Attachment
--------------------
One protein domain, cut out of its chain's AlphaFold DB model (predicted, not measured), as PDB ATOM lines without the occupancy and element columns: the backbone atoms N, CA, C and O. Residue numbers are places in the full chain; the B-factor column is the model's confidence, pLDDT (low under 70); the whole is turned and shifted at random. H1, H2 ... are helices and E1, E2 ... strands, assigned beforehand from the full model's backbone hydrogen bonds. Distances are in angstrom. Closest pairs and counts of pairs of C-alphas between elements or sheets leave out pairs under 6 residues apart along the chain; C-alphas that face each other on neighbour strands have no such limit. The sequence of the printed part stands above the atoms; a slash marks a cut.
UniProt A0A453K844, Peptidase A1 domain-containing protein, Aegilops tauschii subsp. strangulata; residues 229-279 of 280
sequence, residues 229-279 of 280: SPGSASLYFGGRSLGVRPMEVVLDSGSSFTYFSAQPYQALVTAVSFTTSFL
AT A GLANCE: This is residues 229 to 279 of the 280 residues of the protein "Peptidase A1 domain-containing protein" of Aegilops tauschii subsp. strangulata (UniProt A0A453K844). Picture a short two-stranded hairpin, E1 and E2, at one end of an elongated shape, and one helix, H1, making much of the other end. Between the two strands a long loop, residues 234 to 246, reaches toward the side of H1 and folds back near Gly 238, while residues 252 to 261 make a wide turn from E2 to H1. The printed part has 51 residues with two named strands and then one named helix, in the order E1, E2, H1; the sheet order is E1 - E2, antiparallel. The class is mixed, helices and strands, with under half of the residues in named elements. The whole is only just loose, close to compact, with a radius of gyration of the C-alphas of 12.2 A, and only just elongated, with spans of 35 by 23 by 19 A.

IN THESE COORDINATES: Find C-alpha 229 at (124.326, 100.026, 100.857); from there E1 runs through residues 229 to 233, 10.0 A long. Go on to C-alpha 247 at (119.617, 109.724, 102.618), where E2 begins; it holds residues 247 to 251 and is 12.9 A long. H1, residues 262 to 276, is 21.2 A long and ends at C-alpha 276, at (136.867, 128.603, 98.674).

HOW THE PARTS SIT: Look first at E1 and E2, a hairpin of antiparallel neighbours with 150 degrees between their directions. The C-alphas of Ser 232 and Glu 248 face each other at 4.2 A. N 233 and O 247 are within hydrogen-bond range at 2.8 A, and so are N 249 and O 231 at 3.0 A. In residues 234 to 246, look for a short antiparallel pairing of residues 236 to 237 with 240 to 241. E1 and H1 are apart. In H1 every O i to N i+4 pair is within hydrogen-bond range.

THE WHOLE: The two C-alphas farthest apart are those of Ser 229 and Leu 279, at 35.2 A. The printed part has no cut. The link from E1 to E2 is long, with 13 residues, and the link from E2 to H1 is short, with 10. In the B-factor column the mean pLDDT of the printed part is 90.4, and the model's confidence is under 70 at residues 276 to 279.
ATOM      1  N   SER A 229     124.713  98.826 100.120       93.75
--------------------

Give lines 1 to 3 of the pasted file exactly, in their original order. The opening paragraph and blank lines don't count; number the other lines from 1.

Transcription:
UniProt A0A453K844, Peptidase A1 domain-containing protein, Aegilops tauschii subsp. strangulata; residues 229-279 of 280
sequence, residues 229-279 of 280: SPGSASLYFGGRSLGVRPMEVVLDSGSSFTYFSAQPYQALVTAVSFTTSFL
AT A GLANCE: This is residues 229 to 279 of the 280 residues of the protein "Peptidase A1 domain-containing protein" of Aegilops tauschii subsp. strangulata (UniProt A0A453K844). Picture a short two-stranded hairpin, E1 and E2, at one end of an elongated shape, and one helix, H1, making much of the other end. Between the two strands a long loop, residues 234 to 246, reaches toward the side of H1 and folds back near Gly 238, while residues 252 to 261 make a wide turn from E2 to H1. The printed part has 51 residues with two named strands and then one named helix, in the order E1, E2, H1; the sheet order is E1 - E2, antiparallel. The class is mixed, helices and strands, with under half of the residues in named elements. The whole is only just loose, close to compact, with a radius of gyration of the C-alphas of 12.2 A, and only just elongated, with spans of 35 by 23 by 19 A.